This is an interesting release, as it was delayed greatly from the original target date over the summer to December 30, just barely making it out during 2020. It took a bumpy route toward the end, too. A few weeks before release, Topps canceled the previous configuration, and opened up a new round of orders, for the final configuration.
When the release was first announced, it was going to be boxes of 24 packs with 7 cards per pack, as it has been in years past. This year, that was changed only a few weeks before release. While hobby boxes remained at the same price point with two autographs per box, they now included only 2 packs with 25 cards per pack. While it is nice not having as many packs to open, it feels like a lot of content is missing with so few cards in a box.
When the new television deal was announced for NXT, this set took on a little bit more meaning. Before now, NXT has been a brand exclusively on the WWE Network. It was well received, but perhaps didn’t have as large an audience. That has all changed, but will that mean a bigger market for the cards? Time will tell on that.
It feels like an unusual release. It has a similar configuration to other recent wrestling releases, included a set of matches and moments, as well as one of the roster. There are 100 matches and moments, and a separately numbered 50 roster cards. Only the matches and moments have parallels, which makes it seem the primary base set. There are no other “non-hit” inserts included in this release. It also seems a bit strange that, while included in the roster cards, the women are not featured in the matches and moments portion.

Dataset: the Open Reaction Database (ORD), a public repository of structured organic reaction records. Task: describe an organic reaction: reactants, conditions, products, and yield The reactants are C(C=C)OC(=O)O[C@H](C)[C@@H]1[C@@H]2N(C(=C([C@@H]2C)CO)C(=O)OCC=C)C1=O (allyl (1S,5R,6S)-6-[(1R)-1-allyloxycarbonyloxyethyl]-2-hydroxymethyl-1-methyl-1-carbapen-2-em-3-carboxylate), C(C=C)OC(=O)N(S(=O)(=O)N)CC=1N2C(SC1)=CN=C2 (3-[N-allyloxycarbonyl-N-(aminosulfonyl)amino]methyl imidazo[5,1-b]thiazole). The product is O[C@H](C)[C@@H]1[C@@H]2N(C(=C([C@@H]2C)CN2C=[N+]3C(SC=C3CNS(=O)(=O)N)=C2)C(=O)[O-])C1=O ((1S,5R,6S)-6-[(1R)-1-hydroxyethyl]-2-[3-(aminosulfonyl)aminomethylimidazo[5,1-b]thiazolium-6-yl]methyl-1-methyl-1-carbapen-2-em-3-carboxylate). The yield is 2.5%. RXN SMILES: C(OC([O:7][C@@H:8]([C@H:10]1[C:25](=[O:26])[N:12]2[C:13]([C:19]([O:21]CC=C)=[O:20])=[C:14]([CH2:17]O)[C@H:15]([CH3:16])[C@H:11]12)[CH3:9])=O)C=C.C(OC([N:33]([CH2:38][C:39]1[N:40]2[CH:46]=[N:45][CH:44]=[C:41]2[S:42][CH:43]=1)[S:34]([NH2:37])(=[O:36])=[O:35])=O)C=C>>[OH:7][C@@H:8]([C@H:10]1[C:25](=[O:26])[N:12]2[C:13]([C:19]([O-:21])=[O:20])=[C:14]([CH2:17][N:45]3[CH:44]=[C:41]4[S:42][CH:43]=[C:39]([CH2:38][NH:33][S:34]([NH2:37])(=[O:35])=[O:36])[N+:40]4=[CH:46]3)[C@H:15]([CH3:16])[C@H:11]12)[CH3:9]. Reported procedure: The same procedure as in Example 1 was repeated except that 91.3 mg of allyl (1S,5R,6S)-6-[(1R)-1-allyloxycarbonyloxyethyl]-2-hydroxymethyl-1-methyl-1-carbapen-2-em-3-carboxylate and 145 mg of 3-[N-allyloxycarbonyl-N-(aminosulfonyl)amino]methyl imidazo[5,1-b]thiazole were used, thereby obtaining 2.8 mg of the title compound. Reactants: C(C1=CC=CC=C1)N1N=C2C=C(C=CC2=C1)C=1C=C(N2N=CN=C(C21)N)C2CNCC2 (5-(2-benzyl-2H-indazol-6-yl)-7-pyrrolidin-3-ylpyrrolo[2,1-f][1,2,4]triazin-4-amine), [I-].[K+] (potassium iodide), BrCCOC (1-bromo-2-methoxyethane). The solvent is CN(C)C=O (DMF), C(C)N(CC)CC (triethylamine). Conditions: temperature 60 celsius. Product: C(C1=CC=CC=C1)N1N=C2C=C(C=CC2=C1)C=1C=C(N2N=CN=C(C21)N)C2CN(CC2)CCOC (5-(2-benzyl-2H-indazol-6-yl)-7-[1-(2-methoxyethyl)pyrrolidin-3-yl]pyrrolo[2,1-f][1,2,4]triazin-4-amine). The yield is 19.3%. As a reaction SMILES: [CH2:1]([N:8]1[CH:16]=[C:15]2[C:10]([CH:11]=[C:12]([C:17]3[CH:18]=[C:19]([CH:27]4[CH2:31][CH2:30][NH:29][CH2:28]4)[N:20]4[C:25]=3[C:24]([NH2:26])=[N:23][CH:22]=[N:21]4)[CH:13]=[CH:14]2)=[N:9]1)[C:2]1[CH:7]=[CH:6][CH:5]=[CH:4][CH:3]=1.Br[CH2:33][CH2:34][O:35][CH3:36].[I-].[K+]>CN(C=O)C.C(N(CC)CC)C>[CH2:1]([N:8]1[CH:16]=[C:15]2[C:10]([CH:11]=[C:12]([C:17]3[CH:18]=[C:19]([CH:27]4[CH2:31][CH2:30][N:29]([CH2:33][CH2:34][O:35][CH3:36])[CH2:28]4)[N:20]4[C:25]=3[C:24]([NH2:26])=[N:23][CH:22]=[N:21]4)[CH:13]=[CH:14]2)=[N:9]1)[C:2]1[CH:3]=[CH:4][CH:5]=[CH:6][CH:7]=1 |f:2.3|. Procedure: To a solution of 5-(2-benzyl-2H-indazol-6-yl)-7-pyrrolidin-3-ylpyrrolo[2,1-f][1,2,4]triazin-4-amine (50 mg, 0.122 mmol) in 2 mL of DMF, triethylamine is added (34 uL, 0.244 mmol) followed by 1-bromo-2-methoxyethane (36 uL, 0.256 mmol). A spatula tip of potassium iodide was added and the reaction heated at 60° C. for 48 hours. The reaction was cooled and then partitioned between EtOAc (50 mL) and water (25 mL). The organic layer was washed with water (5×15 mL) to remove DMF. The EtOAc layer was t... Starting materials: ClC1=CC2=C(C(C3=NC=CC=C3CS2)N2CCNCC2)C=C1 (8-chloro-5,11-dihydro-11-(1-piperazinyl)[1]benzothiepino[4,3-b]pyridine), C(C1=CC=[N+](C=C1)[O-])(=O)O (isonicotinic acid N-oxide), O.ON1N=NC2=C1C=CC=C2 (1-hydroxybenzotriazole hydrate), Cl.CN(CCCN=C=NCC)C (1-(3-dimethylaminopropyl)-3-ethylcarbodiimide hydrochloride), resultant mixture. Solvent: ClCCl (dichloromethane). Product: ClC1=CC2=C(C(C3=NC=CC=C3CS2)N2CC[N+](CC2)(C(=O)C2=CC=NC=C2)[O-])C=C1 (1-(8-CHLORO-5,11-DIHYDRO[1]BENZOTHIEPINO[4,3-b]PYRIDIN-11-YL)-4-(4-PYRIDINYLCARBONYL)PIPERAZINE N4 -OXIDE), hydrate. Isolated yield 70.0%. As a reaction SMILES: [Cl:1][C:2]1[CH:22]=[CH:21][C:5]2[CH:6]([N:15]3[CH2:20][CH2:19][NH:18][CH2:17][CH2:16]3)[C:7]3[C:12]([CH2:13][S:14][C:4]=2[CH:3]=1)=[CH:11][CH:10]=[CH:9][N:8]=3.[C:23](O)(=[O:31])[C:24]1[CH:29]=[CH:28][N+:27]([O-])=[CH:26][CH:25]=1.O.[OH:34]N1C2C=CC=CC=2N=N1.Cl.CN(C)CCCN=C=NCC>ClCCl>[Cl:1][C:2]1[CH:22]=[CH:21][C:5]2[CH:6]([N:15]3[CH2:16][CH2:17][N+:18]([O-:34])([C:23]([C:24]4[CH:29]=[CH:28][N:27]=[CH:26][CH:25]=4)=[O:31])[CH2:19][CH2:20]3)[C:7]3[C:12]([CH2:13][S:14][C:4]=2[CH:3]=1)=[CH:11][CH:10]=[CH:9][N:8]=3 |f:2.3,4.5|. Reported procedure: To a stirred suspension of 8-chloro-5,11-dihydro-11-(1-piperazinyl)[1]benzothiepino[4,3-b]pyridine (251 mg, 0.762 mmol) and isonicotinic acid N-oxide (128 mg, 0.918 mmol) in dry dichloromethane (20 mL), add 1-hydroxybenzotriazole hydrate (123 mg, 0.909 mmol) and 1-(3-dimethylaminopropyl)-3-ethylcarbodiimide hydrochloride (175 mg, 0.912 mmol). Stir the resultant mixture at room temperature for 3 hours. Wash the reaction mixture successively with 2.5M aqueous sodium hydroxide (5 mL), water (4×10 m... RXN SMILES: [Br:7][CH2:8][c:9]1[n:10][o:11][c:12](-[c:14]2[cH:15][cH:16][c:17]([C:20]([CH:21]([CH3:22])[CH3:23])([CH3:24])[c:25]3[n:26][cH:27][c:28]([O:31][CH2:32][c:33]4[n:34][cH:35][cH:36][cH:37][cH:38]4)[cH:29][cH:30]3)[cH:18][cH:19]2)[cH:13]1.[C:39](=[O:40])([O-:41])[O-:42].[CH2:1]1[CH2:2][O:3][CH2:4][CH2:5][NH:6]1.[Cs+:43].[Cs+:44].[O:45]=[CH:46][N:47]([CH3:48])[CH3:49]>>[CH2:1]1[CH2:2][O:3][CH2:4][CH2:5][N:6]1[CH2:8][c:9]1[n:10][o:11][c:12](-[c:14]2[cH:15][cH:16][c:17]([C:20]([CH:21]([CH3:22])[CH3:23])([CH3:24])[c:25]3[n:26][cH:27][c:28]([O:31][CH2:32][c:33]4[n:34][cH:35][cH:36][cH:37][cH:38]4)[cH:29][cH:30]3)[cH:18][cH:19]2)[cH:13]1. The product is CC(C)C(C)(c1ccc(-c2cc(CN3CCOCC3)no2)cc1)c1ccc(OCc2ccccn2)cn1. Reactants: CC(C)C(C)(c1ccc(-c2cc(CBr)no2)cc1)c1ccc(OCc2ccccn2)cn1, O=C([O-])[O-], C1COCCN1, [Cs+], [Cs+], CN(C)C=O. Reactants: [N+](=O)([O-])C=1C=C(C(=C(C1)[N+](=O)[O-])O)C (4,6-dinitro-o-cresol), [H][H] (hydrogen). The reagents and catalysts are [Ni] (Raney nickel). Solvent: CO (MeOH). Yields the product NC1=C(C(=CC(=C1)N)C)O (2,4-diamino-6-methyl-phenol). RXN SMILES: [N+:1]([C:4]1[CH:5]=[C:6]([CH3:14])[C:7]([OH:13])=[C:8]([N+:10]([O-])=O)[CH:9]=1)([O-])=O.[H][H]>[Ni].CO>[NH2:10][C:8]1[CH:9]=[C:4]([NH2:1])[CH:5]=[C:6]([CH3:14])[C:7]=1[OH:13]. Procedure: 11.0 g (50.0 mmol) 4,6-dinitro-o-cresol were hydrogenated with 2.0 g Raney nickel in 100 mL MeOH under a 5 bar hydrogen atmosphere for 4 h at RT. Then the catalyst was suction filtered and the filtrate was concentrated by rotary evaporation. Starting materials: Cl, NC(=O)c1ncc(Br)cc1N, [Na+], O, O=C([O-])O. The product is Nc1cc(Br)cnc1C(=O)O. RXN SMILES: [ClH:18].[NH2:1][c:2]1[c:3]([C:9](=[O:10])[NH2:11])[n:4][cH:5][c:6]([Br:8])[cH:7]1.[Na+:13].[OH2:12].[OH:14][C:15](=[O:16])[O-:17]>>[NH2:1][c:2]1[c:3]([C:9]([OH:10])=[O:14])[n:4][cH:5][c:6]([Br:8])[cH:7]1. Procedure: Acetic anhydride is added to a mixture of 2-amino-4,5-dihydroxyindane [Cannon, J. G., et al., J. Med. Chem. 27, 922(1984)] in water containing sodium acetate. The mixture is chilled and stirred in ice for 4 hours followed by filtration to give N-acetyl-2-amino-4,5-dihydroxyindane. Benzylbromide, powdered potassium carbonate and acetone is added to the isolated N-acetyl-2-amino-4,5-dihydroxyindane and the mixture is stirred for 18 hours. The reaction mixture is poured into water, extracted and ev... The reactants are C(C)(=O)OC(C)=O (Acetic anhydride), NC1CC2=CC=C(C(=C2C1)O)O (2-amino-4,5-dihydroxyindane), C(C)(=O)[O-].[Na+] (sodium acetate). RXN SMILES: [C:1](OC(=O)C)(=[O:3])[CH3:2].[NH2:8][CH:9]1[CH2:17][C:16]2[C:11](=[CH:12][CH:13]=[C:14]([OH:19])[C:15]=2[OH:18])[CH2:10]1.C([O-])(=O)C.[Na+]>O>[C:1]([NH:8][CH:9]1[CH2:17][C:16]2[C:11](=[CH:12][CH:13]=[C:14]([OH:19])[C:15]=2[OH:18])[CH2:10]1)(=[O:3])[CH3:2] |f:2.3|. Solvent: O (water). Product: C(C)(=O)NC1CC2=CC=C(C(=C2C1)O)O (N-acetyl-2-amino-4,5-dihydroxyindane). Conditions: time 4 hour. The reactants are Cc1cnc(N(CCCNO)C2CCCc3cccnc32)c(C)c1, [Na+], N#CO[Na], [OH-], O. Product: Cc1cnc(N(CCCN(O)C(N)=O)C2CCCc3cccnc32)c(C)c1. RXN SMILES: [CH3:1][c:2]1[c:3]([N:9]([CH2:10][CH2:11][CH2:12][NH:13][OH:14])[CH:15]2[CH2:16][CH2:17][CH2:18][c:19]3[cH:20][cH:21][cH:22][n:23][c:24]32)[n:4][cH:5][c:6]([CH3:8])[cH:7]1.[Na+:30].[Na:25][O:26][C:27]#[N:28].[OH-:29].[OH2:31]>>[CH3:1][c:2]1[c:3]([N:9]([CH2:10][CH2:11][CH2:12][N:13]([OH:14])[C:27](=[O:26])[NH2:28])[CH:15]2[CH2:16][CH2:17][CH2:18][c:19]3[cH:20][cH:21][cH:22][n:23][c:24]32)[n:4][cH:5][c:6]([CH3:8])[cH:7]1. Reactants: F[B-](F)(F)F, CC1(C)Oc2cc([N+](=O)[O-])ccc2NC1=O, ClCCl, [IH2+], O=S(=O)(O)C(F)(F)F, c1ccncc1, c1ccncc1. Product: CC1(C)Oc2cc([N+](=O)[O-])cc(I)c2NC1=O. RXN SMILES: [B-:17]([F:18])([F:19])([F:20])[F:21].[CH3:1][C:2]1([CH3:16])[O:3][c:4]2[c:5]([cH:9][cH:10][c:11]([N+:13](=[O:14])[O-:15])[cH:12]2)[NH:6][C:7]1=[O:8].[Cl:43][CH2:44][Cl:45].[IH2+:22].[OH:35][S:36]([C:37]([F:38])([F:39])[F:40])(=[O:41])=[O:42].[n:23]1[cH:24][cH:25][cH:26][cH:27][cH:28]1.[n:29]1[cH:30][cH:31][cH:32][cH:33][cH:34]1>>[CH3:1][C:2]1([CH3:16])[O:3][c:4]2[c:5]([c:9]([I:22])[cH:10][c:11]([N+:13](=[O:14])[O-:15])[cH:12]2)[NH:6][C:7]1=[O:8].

A box advertises 24 packs with 7 cards per pack. It also includes 2 autographs per box, although there have been reports of some boxes containing 5 autographs instead.
This is a little bit of a different release for me. I generally like the NXT brand and previous card releases, but this year it seems to be focusing on a much higher price point. It features two 50 card subsets, one concentrating on the roster, with the other looking at Matches and Moments from the year.
In previous years, you could find this release in blaster boxes at retail. This year, however, it is a hobby only release. At $200 per box, it seems like it may be difficult to find true value in this release, but it advertises an incredible 10 autographs per box. While NXT definitely has its following, this seems more like a prospects release where you really won’t know the full potential of some of these characters for a few years. Even the big names will probably get much bigger once they hit the grand stage of the main roster.
This box contains 10 packs, with 7 cards per pack, including a total of 10 autographs. This box contained: